Sponsored
At Madex 2019, John Vlismas stated that we’re just evolved apes who are easily manipulated. Picture: SUPPLIED/MADEX
At Madex 2019, John Vlismas stated that we’re just evolved apes who are easily manipulated. Picture: SUPPLIED/MADEX

The Fundamentals Seminar theatre at this year’s Madex 2019 (#TheOGMarketingExpo) held in Sandton, Johannesburg, was packed throughout the show. With industry heavyweights in the lineup, the seminars alone proved to be worth the cost of the ticket for visitors who didn’t leave their seats from the first session until the end of the day.

Speaking on day one of the expo, John Vlismas not only brought the entertainment but also offered deep and important insights. Representing Upside at Madex this year, Vlismas spoke about happiness as part of his Happiness for Cynics talk.

He explained that he had been making people laugh for a long time but over time realised that happiness was short-lived. He and a handful of people formed Upside to help companies and people learn about the nature of happiness, the role the brain played in sustaining it, and what businesses could do to keep people for a long time. “Happy people lead to happy, profitable, sustainable businesses,” he said.

Citing studies that have proven the human brain is less flawless and evolved than we’d like to think, Vlismas said we were just evolved apes that could be (and were) easily manipulated.

He talked about:

  1. the "Invisible Gorilla" study, where a focus group that formed part of a selective attention experiment completely missed a man dressed in a gorilla suit walk among people;
  2. Yuval Harari’s research that proved inter-subjective entities depend on communication among humans rather than on the convictions and feelings of the individual humans; and
  3. Jordan Peterson’s belief that every object or situation can be perceived in an infinite number of ways, and each action or event has an infinite number of potential consequences.

Vlismas and the team at Upside share the belief that our perception has been hacked. Companies have been hacking our brains for as long as advertising and marketing have existed, he said.

The things we think we need to make us happy are potentially toxic. We have access to more information at a faster pace than ever before and while we’re online looking for things, they are looking for us. Data is becoming more organised than ever before and is being used to manipulate our brains into believing it needs things to be happy. Facebook’s “utter randomness” is strategic – you check in on your likes more frequently and are thus exposed to more advertising.

As a result, we want more: more money, more stuff, more youth, more success – and when we find it, it makes us happy (for a while) but we always quickly go back to the flat 70% happiness level that most human beings maintain.

Upside says the things that contribute to actual happiness are altruism, gratitude, belief, connectedness and partnership, and none of these involve a product.

Vlismas said: “We know how to build and sustain human happiness and we’re spreading the news. We can talk to each other without fighting or becoming polarised. It may seem completely insane but the fact is that SA is primed to be the laboratory that solves racism – we just have to get on the same page as far as this happiness story is concerned.”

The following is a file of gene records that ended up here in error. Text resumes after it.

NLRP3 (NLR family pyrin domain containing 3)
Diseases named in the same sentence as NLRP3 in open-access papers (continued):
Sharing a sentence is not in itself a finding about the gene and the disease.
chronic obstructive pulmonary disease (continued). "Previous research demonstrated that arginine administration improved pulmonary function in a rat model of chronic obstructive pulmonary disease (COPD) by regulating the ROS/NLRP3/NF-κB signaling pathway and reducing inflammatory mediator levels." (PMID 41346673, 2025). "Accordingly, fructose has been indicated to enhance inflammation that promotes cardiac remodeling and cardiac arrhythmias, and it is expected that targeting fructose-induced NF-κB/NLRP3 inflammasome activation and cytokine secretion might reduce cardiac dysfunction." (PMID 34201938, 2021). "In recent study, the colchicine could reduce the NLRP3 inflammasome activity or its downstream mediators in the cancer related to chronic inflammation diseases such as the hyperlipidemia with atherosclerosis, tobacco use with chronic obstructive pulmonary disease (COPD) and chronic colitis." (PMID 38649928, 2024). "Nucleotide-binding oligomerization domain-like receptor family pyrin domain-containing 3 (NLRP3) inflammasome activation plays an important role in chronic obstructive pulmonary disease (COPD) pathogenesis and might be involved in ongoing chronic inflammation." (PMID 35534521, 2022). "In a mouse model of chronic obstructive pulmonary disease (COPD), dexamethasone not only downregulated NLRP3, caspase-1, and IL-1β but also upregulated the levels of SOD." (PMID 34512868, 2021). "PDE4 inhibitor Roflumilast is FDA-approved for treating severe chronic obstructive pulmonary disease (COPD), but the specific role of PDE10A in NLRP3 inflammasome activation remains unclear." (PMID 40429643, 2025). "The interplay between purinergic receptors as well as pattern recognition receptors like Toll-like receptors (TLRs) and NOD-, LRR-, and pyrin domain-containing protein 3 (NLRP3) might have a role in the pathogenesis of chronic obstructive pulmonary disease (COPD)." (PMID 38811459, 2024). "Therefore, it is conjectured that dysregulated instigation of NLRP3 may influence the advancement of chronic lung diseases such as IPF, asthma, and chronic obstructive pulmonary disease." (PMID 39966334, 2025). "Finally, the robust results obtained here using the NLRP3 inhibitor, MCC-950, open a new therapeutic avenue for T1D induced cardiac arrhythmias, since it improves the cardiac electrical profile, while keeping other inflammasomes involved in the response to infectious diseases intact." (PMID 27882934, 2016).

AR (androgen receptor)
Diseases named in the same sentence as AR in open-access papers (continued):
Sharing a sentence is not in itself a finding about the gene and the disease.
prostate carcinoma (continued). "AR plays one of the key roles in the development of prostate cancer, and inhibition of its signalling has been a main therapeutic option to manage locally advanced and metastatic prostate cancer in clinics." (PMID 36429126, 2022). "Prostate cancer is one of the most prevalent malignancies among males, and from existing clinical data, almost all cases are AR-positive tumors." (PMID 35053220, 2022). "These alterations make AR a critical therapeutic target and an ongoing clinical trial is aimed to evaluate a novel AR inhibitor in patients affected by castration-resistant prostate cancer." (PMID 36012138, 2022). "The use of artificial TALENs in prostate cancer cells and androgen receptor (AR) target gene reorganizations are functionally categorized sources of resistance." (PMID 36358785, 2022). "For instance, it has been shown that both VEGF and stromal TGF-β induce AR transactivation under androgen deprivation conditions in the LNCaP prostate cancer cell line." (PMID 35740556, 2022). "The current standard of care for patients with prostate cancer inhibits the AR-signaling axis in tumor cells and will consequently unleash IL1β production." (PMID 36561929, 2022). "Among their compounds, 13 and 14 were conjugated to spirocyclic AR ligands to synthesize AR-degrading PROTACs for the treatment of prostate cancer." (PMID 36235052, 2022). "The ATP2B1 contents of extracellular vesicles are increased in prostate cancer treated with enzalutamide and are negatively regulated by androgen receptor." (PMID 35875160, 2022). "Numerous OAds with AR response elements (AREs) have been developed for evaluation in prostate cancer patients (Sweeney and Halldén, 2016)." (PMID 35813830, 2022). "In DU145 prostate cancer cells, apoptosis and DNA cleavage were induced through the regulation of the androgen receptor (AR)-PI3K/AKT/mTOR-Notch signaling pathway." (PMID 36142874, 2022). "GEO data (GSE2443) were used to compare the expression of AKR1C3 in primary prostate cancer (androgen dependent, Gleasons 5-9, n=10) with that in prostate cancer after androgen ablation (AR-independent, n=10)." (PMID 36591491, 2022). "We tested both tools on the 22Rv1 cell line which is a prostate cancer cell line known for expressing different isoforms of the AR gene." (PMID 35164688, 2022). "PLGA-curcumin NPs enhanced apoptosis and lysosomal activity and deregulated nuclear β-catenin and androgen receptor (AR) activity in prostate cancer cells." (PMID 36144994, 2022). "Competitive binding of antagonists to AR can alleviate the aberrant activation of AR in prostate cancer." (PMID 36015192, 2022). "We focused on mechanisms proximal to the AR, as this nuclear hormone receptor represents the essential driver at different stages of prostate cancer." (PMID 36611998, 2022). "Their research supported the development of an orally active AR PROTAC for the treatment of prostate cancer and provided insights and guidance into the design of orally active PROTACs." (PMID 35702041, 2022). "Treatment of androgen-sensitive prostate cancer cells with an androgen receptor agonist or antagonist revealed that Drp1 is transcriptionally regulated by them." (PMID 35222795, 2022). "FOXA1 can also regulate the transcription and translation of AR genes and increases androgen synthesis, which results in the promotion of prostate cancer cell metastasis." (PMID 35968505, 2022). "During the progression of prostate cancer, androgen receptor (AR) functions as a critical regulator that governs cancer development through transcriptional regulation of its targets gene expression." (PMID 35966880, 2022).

Fine. I’m fine. No, really, I’m fine.

Jacaranda FM general manager Kevin Fine discussed the content ecosystem as it used to be, what it looks like now and how content should evolve to address every area in the ecosystem.

Newspapers are dead, Fine said, after he checked the room for members of the old guard (of which there were none), but he added there were a few bastions that realised early on that they’d have to adapt their content offering to survive. There may be paper in their hands, but their news is online, and it includes podcasts, tweets and Instagram-worthy images.

The content economy, as Fine calls it, is a system of cogs that cannot turn without one another; it includes a brand that talks to radio, the web, podcasts, mobile, Facebook, Twitter, Instagram, LinkedIn and YouTube. If you hit the sweet spot at just the right time, you’ll see your business soar, he said.

In the past, marketing experts would take a brand, put it online and monitor “eyeballs” on the site. Today, we’re more interested in bounce rates and heat maps. The ecosystem has changed.

“Spend on podcasts in the US last year ran to about $314m with an expected increase of $1.2bn in the year to come. People are choosing to listen to good content – are you tapping into that?” said Fine.

“Videos running on screens in banks are a waste of money unless those banks are sharing these to online platforms. [Place] the full video on YouTube, a shorter, neater snippet for Twitter or Facebook, and you have an effective piece of content that has been shaped for each platform – suddenly, 100 eyes turn into 2m.”

In closing, Fine urged visitors to get their hands dirty, to play with content possibilities and to learn and share because business success in SA depends on content evolution today.

For more information, visit www.madex.co.za, call +27 11 835 1565 or email info@madex.co.za.

This article was paid for by Specialised Exhibitions.